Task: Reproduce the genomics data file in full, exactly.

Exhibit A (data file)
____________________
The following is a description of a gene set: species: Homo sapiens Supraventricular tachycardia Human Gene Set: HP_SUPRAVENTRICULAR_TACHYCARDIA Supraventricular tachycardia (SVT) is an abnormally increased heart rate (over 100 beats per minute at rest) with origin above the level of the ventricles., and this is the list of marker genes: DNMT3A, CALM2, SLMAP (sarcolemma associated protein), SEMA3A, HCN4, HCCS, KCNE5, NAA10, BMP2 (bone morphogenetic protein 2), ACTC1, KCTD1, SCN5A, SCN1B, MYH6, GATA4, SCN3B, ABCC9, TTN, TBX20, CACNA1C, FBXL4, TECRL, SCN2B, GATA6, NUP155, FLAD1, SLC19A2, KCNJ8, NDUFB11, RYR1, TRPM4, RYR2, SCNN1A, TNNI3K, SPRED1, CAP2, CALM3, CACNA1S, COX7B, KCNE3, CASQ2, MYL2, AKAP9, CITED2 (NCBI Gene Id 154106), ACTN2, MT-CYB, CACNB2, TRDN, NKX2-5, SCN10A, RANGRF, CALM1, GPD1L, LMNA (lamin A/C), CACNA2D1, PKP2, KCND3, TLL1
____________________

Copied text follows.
The following is a description of a gene set: species: Homo sapiens Supraventricular tachycardia Human Gene Set: HP_SUPRAVENTRICULAR_TACHYCARDIA Supraventricular tachycardia (SVT) is an abnormally increased heart rate (over 100 beats per minute at rest) with origin above the level of the ventricles., and this is the list of marker genes: DNMT3A, CALM2, SLMAP (sarcolemma associated protein), SEMA3A, HCN4, HCCS, KCNE5, NAA10, BMP2 (bone morphogenetic protein 2), ACTC1, KCTD1, SCN5A, SCN1B, MYH6, GATA4, SCN3B, ABCC9, TTN, TBX20, CACNA1C, FBXL4, TECRL, SCN2B, GATA6, NUP155, FLAD1, SLC19A2, KCNJ8, NDUFB11, RYR1, TRPM4, RYR2, SCNN1A, TNNI3K, SPRED1, CAP2, CALM3, CACNA1S, COX7B, KCNE3, CASQ2, MYL2, AKAP9, CITED2 (NCBI Gene Id 154106), ACTN2, MT-CYB, CACNB2, TRDN, NKX2-5, SCN10A, RANGRF, CALM1, GPD1L, LMNA (lamin A/C), CACNA2D1, PKP2, KCND3, TLL1